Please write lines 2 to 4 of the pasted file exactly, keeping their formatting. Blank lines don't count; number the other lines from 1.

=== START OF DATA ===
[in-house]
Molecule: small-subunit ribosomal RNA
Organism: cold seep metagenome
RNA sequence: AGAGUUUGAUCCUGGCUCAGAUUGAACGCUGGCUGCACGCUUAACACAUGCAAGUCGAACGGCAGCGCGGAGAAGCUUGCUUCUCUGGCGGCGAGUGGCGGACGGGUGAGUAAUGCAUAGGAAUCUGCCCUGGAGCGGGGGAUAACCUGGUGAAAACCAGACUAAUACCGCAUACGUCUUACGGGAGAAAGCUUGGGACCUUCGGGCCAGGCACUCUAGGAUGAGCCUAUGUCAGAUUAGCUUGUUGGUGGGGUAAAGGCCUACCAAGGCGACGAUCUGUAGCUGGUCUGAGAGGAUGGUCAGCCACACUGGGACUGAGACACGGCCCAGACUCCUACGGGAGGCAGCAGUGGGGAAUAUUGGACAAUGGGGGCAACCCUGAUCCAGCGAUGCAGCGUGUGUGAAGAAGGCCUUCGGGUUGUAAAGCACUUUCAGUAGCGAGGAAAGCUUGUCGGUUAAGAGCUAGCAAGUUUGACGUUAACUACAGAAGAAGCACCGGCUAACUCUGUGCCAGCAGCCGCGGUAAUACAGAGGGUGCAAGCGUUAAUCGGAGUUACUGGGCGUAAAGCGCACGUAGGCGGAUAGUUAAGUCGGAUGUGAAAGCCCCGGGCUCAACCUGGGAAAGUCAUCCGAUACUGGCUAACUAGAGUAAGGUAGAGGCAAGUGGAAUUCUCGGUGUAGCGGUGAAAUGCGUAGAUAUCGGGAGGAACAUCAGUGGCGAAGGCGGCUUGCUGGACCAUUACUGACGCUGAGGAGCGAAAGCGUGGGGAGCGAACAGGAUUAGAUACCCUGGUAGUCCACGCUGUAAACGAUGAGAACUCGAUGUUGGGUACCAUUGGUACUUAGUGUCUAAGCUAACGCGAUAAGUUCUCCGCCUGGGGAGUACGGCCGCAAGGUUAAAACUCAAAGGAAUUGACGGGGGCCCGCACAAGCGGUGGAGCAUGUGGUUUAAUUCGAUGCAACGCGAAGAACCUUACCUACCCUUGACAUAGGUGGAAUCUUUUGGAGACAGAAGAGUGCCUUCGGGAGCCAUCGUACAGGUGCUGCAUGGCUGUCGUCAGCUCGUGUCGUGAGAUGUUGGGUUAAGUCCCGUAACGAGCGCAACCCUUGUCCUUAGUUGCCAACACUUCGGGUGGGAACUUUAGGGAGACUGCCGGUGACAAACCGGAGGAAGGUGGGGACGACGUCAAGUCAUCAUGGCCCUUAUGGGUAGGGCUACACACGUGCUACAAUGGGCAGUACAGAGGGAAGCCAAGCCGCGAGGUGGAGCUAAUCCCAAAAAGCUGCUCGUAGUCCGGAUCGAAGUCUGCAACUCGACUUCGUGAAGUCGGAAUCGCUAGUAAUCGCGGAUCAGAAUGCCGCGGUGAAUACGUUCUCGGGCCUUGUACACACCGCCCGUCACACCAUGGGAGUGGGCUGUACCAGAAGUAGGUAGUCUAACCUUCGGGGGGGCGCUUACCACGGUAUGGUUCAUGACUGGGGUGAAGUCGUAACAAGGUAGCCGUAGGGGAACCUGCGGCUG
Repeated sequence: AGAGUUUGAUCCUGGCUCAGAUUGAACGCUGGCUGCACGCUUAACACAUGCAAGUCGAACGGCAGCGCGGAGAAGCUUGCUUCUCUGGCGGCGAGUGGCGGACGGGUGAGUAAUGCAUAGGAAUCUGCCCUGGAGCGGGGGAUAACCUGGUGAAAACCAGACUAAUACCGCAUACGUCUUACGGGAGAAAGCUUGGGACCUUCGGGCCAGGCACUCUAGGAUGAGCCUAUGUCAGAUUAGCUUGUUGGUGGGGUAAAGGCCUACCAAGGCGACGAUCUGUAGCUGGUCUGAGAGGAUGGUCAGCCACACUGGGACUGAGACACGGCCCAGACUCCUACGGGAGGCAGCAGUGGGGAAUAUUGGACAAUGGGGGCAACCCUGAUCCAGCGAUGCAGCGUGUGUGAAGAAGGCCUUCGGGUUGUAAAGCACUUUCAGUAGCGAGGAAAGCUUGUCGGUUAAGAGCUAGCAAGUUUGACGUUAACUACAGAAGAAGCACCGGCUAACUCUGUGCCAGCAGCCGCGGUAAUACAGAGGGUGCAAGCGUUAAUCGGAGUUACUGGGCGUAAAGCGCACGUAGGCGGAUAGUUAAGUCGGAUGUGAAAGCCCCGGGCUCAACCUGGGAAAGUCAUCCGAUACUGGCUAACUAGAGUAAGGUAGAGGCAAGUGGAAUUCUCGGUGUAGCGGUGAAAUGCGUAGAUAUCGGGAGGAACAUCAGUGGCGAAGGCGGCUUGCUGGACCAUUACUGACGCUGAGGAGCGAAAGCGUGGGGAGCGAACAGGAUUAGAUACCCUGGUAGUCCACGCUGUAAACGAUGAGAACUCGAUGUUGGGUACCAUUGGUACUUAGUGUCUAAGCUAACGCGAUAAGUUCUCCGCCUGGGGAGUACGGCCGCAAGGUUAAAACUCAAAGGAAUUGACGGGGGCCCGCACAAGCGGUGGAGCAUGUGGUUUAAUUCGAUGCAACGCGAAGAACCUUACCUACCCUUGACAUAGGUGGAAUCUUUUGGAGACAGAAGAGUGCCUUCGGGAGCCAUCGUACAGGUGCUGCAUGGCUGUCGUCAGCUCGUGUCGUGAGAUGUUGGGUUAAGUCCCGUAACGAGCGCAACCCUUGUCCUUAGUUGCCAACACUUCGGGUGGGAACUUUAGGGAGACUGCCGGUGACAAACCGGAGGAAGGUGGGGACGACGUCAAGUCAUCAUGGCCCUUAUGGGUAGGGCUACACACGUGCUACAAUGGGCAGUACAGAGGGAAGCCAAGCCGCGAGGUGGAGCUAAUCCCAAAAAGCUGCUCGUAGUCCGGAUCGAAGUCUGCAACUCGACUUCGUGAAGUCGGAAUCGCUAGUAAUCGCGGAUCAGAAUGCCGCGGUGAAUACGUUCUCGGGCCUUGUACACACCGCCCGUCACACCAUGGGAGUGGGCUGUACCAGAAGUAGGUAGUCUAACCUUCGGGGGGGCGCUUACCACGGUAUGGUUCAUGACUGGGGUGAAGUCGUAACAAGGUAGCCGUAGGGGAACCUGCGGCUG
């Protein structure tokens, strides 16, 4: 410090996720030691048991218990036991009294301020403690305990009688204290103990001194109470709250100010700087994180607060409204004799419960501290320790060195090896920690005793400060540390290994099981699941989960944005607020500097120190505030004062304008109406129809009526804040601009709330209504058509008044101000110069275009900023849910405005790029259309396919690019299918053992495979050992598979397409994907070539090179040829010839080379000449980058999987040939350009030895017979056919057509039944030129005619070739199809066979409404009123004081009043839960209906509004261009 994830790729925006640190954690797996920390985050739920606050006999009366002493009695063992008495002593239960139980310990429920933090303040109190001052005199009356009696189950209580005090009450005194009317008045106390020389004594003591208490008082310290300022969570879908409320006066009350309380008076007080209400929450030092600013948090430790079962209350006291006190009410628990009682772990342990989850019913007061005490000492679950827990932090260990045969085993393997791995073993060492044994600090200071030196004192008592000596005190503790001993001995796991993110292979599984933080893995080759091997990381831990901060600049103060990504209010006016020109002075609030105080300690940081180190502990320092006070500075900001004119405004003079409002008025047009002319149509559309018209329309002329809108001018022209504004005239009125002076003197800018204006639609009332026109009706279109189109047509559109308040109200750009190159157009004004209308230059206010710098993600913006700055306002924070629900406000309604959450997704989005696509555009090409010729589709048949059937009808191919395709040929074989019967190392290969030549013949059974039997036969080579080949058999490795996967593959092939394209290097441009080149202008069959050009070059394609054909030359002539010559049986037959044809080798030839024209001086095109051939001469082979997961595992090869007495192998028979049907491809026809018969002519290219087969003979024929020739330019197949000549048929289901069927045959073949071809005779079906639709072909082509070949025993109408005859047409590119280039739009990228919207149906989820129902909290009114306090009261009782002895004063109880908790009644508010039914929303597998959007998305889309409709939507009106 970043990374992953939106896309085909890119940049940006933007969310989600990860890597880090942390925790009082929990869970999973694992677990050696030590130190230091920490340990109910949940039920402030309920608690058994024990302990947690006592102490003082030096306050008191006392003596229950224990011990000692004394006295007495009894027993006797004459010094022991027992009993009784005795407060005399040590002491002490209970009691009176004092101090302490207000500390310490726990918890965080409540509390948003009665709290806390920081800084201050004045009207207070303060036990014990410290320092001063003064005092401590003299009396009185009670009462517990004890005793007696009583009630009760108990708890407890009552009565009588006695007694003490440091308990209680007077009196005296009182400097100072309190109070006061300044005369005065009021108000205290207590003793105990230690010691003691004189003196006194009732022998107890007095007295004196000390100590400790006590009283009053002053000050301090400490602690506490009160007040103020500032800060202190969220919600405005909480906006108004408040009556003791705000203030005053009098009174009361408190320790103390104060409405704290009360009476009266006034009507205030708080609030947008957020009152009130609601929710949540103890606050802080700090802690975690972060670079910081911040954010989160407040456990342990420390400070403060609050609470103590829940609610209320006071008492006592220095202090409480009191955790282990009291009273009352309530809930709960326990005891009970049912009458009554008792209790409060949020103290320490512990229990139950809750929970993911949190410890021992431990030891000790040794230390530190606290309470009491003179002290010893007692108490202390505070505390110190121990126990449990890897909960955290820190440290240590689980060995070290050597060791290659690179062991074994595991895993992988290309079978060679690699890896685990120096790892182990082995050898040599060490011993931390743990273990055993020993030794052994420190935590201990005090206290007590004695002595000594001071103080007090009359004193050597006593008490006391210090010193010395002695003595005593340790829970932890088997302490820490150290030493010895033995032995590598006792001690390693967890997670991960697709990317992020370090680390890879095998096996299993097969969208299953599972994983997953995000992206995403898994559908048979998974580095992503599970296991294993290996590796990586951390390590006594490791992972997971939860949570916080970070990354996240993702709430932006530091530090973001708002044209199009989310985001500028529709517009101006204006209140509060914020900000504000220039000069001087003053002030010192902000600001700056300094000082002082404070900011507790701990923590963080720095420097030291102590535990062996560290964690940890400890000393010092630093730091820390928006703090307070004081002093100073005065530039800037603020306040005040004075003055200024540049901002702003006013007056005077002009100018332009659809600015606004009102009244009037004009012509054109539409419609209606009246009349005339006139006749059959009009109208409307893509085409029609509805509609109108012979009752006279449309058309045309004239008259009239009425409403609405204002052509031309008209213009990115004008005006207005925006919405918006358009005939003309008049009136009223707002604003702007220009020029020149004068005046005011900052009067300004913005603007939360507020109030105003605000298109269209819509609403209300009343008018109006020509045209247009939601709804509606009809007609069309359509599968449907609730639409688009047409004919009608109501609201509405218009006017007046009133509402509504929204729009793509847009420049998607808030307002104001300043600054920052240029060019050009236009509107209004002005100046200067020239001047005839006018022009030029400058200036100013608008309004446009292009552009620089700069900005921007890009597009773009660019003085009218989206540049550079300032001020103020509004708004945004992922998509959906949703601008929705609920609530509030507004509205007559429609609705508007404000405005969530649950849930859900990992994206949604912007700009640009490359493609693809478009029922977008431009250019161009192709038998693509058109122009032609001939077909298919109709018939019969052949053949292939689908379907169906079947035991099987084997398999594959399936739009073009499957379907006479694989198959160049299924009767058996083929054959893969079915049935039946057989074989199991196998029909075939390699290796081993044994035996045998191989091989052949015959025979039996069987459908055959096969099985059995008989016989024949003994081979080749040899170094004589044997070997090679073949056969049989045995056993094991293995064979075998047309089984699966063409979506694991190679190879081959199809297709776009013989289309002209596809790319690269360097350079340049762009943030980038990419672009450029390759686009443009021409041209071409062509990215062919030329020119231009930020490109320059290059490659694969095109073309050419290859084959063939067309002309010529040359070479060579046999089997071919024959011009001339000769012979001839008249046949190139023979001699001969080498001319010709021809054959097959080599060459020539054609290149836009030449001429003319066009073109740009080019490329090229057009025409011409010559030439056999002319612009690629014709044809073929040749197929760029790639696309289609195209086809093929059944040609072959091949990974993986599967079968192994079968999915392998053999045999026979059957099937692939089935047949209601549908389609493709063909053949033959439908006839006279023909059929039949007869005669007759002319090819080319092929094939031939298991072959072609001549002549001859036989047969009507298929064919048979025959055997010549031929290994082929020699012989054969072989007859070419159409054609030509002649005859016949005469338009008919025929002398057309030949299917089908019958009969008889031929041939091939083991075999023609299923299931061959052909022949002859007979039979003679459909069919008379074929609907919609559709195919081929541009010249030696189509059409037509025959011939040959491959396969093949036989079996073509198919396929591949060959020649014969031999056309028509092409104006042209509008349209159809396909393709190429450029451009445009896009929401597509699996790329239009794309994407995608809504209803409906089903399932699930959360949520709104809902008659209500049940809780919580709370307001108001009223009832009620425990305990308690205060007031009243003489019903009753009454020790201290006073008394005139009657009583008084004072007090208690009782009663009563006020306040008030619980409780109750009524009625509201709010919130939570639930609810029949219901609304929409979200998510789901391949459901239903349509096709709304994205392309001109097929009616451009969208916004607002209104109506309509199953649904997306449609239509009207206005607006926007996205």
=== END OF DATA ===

Molecule: small-subunit ribosomal RNA
Organism: cold seep metagenome
RNA sequence: AGAGUUUGAUCCUGGCUCAGAUUGAACGCUGGCUGCACGCUUAACACAUGCAAGUCGAACGGCAGCGCGGAGAAGCUUGCUUCUCUGGCGGCGAGUGGCGGACGGGUGAGUAAUGCAUAGGAAUCUGCCCUGGAGCGGGGGAUAACCUGGUGAAAACCAGACUAAUACCGCAUACGUCUUACGGGAGAAAGCUUGGGACCUUCGGGCCAGGCACUCUAGGAUGAGCCUAUGUCAGAUUAGCUUGUUGGUGGGGUAAAGGCCUACCAAGGCGACGAUCUGUAGCUGGUCUGAGAGGAUGGUCAGCCACACUGGGACUGAGACACGGCCCAGACUCCUACGGGAGGCAGCAGUGGGGAAUAUUGGACAAUGGGGGCAACCCUGAUCCAGCGAUGCAGCGUGUGUGAAGAAGGCCUUCGGGUUGUAAAGCACUUUCAGUAGCGAGGAAAGCUUGUCGGUUAAGAGCUAGCAAGUUUGACGUUAACUACAGAAGAAGCACCGGCUAACUCUGUGCCAGCAGCCGCGGUAAUACAGAGGGUGCAAGCGUUAAUCGGAGUUACUGGGCGUAAAGCGCACGUAGGCGGAUAGUUAAGUCGGAUGUGAAAGCCCCGGGCUCAACCUGGGAAAGUCAUCCGAUACUGGCUAACUAGAGUAAGGUAGAGGCAAGUGGAAUUCUCGGUGUAGCGGUGAAAUGCGUAGAUAUCGGGAGGAACAUCAGUGGCGAAGGCGGCUUGCUGGACCAUUACUGACGCUGAGGAGCGAAAGCGUGGGGAGCGAACAGGAUUAGAUACCCUGGUAGUCCACGCUGUAAACGAUGAGAACUCGAUGUUGGGUACCAUUGGUACUUAGUGUCUAAGCUAACGCGAUAAGUUCUCCGCCUGGGGAGUACGGCCGCAAGGUUAAAACUCAAAGGAAUUGACGGGGGCCCGCACAAGCGGUGGAGCAUGUGGUUUAAUUCGAUGCAACGCGAAGAACCUUACCUACCCUUGACAUAGGUGGAAUCUUUUGGAGACAGAAGAGUGCCUUCGGGAGCCAUCGUACAGGUGCUGCAUGGCUGUCGUCAGCUCGUGUCGUGAGAUGUUGGGUUAAGUCCCGUAACGAGCGCAACCCUUGUCCUUAGUUGCCAACACUUCGGGUGGGAACUUUAGGGAGACUGCCGGUGACAAACCGGAGGAAGGUGGGGACGACGUCAAGUCAUCAUGGCCCUUAUGGGUAGGGCUACACACGUGCUACAAUGGGCAGUACAGAGGGAAGCCAAGCCGCGAGGUGGAGCUAAUCCCAAAAAGCUGCUCGUAGUCCGGAUCGAAGUCUGCAACUCGACUUCGUGAAGUCGGAAUCGCUAGUAAUCGCGGAUCAGAAUGCCGCGGUGAAUACGUUCUCGGGCCUUGUACACACCGCCCGUCACACCAUGGGAGUGGGCUGUACCAGAAGUAGGUAGUCUAACCUUCGGGGGGGCGCUUACCACGGUAUGGUUCAUGACUGGGGUGAAGUCGUAACAAGGUAGCCGUAGGGGAACCUGCGGCUG